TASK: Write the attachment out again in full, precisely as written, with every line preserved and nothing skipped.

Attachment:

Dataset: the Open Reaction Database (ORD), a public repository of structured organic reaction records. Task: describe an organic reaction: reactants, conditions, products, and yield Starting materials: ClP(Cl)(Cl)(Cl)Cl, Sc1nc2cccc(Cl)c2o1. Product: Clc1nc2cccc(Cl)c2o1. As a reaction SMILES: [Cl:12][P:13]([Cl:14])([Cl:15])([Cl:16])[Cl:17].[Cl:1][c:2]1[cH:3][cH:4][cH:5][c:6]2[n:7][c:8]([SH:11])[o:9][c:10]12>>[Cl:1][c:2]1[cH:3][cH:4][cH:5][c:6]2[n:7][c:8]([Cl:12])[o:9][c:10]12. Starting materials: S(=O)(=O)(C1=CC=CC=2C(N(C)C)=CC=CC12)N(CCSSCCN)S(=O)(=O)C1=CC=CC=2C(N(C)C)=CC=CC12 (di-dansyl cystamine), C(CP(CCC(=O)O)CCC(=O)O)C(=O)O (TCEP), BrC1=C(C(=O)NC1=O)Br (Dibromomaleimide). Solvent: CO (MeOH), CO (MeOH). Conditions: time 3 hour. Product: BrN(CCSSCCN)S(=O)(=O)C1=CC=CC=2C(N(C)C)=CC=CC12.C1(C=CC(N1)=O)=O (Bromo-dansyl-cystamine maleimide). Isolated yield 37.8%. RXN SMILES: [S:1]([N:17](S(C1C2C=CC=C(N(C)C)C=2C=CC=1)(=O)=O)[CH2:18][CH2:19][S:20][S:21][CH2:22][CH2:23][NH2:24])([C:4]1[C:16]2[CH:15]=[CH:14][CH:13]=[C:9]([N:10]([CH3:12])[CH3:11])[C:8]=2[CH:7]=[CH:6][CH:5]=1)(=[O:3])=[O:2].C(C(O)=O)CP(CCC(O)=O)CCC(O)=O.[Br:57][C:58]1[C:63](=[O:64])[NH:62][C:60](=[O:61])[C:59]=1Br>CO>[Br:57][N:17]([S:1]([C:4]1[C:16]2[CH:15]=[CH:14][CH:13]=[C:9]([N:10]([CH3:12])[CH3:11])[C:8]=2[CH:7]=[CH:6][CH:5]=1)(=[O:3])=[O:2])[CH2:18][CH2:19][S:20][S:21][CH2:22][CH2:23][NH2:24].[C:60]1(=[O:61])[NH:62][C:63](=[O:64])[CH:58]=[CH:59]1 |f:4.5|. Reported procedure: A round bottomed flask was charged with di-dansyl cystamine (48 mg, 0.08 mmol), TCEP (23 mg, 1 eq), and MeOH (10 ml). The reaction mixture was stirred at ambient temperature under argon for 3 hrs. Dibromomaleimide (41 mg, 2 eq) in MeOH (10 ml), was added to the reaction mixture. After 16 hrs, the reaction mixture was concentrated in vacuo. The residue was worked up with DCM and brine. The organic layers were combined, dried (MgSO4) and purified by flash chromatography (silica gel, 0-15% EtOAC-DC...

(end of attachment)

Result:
Dataset: the Open Reaction Database (ORD), a public repository of structured organic reaction records. Task: describe an organic reaction: reactants, conditions, products, and yield Starting materials: ClP(Cl)(Cl)(Cl)Cl, Sc1nc2cccc(Cl)c2o1. Product: Clc1nc2cccc(Cl)c2o1. As a reaction SMILES: [Cl:12][P:13]([Cl:14])([Cl:15])([Cl:16])[Cl:17].[Cl:1][c:2]1[cH:3][cH:4][cH:5][c:6]2[n:7][c:8]([SH:11])[o:9][c:10]12>>[Cl:1][c:2]1[cH:3][cH:4][cH:5][c:6]2[n:7][c:8]([Cl:12])[o:9][c:10]12. Starting materials: S(=O)(=O)(C1=CC=CC=2C(N(C)C)=CC=CC12)N(CCSSCCN)S(=O)(=O)C1=CC=CC=2C(N(C)C)=CC=CC12 (di-dansyl cystamine), C(CP(CCC(=O)O)CCC(=O)O)C(=O)O (TCEP), BrC1=C(C(=O)NC1=O)Br (Dibromomaleimide). Solvent: CO (MeOH), CO (MeOH). Conditions: time 3 hour. Product: BrN(CCSSCCN)S(=O)(=O)C1=CC=CC=2C(N(C)C)=CC=CC12.C1(C=CC(N1)=O)=O (Bromo-dansyl-cystamine maleimide). Isolated yield 37.8%. RXN SMILES: [S:1]([N:17](S(C1C2C=CC=C(N(C)C)C=2C=CC=1)(=O)=O)[CH2:18][CH2:19][S:20][S:21][CH2:22][CH2:23][NH2:24])([C:4]1[C:16]2[CH:15]=[CH:14][CH:13]=[C:9]([N:10]([CH3:12])[CH3:11])[C:8]=2[CH:7]=[CH:6][CH:5]=1)(=[O:3])=[O:2].C(C(O)=O)CP(CCC(O)=O)CCC(O)=O.[Br:57][C:58]1[C:63](=[O:64])[NH:62][C:60](=[O:61])[C:59]=1Br>CO>[Br:57][N:17]([S:1]([C:4]1[C:16]2[CH:15]=[CH:14][CH:13]=[C:9]([N:10]([CH3:12])[CH3:11])[C:8]=2[CH:7]=[CH:6][CH:5]=1)(=[O:3])=[O:2])[CH2:18][CH2:19][S:20][S:21][CH2:22][CH2:23][NH2:24].[C:60]1(=[O:61])[NH:62][C:63](=[O:64])[CH:58]=[CH:59]1 |f:4.5|. Reported procedure: A round bottomed flask was charged with di-dansyl cystamine (48 mg, 0.08 mmol), TCEP (23 mg, 1 eq), and MeOH (10 ml). The reaction mixture was stirred at ambient temperature under argon for 3 hrs. Dibromomaleimide (41 mg, 2 eq) in MeOH (10 ml), was added to the reaction mixture. After 16 hrs, the reaction mixture was concentrated in vacuo. The residue was worked up with DCM and brine. The organic layers were combined, dried (MgSO4) and purified by flash chromatography (silica gel, 0-15% EtOAC-DC...